People are once again tinkering ‘like the old ham radio enthusiasts’ according to an English expert. And lots of tinkering was evident at the Technology Speed Dating Hub during ECA’s September national conference. More than 300 people wandered through the Hub, at first looking, then lingering and many, loving the interaction with digital tools, apps and other educators.
UK professor of radio frequency and engineering, Danielle George, recently said in interview that a new age of tinkering is upon us. And this generation, in her view, is the best equipped ever ‘to innovate and create in electronics and engineering. I want them to tinker and to know they can really make a difference’.
Host of the Technology Speed Dating Hub, Daniel Donahoo, made that possible, creating a vibrant, hands-on space where people could play and ask questions or gather to chat. With his enthusiasm for the intersection of technology and early learning Dan, and ECA’s Digital Business Kit team, showed that newer technologies are reviving the art of tinkering. The piano keyboard made of bananas hooked up to a laptop—using Makey Makey—was a great hit. Intriguing puzzles, creativity for toddlers with real and virtual shapes, dramatic virtual hair play for older children, body gesture software and digital reading experiences were among other popular tools in the hub.
George believes the dark ages of tinkering, where smart phones and tablets locked out experimentation, are behind us. She encourages everyone to treat tablets and smartphones as gadgets used to be treated: taken apart, reassembled and re-purposed. Cheap programmable units are bringing back experimentation (George cites Raspberry pi, we used MakeyMakey™ for older children). Educators and other conference participants seemed keen to be part of it. Some returned several times to the Technology Speed Dating Hub. Sometimes with a colleague in tow for further investigation, sometimes to sit in on Hub discussions (more on that in a later post).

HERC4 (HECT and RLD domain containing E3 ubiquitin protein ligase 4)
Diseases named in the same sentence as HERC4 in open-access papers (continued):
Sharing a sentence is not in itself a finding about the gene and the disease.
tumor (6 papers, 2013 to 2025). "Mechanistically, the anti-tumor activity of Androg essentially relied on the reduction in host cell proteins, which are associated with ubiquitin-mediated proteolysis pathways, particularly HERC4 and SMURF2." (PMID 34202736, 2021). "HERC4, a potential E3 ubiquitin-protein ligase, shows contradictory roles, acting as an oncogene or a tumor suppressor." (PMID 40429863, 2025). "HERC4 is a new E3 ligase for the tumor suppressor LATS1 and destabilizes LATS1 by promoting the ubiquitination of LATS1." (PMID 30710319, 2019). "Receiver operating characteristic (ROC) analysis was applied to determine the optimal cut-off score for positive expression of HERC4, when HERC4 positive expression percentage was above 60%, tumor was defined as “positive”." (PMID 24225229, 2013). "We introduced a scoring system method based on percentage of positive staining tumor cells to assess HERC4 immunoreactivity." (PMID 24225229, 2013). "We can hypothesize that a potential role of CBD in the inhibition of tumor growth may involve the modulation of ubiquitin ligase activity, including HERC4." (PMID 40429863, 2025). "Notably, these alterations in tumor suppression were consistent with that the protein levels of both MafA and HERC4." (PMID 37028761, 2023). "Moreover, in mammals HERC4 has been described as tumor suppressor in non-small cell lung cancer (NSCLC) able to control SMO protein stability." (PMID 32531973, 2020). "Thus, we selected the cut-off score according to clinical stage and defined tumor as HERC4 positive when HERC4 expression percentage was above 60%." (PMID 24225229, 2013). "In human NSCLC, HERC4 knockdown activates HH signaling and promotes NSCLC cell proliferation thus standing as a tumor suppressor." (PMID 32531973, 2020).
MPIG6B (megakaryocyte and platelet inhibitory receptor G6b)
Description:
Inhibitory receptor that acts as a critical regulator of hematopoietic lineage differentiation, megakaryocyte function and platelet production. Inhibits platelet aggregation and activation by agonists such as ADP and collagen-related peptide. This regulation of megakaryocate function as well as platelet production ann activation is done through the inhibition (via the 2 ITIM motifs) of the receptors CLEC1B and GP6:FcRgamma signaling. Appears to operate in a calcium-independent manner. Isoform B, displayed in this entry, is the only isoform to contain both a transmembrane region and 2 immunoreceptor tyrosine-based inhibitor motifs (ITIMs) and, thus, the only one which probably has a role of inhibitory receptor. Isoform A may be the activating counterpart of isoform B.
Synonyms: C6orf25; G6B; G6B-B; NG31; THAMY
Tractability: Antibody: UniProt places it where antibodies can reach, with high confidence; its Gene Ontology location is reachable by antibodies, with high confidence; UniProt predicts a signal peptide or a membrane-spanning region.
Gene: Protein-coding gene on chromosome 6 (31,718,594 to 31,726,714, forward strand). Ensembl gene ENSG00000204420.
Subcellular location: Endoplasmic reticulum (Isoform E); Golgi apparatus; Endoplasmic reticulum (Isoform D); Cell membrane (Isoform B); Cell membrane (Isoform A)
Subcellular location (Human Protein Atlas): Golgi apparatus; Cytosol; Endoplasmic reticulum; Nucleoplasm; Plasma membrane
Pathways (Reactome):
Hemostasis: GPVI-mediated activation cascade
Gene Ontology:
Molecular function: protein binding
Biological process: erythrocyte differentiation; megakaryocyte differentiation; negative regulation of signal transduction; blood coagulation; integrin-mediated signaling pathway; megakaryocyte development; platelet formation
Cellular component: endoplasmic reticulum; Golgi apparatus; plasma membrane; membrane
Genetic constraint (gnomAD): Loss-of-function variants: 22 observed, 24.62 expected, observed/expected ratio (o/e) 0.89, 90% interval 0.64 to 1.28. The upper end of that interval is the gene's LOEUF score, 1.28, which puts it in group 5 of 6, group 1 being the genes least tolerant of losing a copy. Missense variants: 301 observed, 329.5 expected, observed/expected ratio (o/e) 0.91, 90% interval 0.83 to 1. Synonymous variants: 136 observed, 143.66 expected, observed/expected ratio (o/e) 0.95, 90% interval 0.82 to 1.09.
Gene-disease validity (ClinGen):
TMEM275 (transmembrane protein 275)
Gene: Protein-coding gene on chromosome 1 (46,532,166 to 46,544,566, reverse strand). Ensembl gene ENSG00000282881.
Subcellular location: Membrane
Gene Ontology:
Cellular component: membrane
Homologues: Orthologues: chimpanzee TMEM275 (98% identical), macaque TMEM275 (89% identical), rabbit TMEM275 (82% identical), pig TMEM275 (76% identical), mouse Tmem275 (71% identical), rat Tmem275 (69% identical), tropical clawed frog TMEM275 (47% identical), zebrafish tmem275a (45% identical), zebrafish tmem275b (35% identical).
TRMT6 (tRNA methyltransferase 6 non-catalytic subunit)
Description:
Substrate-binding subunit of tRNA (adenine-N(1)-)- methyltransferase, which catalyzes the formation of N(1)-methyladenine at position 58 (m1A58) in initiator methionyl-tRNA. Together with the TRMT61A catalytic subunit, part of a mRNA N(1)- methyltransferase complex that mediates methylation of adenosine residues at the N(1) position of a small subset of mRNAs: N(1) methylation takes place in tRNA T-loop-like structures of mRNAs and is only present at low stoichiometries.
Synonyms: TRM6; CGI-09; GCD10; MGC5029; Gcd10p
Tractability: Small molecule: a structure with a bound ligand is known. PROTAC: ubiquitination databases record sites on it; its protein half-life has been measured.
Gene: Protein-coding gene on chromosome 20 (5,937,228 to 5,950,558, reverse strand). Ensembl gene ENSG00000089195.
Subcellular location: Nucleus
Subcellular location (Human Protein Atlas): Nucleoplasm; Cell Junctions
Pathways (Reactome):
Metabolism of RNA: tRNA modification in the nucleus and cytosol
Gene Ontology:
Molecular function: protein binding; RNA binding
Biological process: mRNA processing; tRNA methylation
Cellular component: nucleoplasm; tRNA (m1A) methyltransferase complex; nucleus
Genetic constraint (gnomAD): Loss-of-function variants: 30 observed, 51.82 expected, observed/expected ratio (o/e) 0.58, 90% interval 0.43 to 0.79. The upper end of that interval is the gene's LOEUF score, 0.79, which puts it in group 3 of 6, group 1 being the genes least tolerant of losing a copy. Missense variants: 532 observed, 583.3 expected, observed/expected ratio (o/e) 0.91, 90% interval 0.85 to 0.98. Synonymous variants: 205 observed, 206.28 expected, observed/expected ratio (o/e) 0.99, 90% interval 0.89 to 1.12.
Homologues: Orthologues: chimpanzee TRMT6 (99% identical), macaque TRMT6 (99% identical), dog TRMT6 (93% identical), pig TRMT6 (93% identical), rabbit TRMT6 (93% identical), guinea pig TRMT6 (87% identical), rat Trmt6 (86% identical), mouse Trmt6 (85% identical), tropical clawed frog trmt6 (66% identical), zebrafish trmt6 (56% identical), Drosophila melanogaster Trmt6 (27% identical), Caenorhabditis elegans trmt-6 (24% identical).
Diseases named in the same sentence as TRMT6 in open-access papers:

Tinkering with technology is a vital part of learning and play. Professor George asks: ‘how far can we go when we begin to tinker?’ and hopes people find ‘that the only limitation is their imagination.’
At Digichild we hope so too. But we need to start tinkering to find the answer. We wonder how technology can be used to tailor our world and empower children to participate in it. What happens when technology combines with educators, children and imagination?
Our concern is that not everyone is being encouraged to tinker. This has consequences that shape children’s futures, particularly those of young girls. The Information Technology (IT) sector has an expanding future but very low female participation rates. This is despite being a well-established career option that does not rely on the physiological factors traditionally used to explain occupational gender patterns. ABS data shows the wage gap for men and women in 2014 is the worst for 30 years. Think about children aged three and four in early childhood services. What messages and modelling are they receiving about their future relationship with technology and the workforce?
Let’s keep tinkering and talking about technology in early childhood. The Technology Speed Dating Hub with its hands-on tools and collaborative exchanges was a first chance. We hope to continue these experiences into 2015. Thank you to all who took part and shared their stories.
More on the Hub and Technology Speed Dating in future posts. Also watch for Live Wires a technology supplement with December issue of Every Child. Or read the Guardian online’s inspiring interview with Danielle George. Additional sources: ABC Radio National, news.com.au.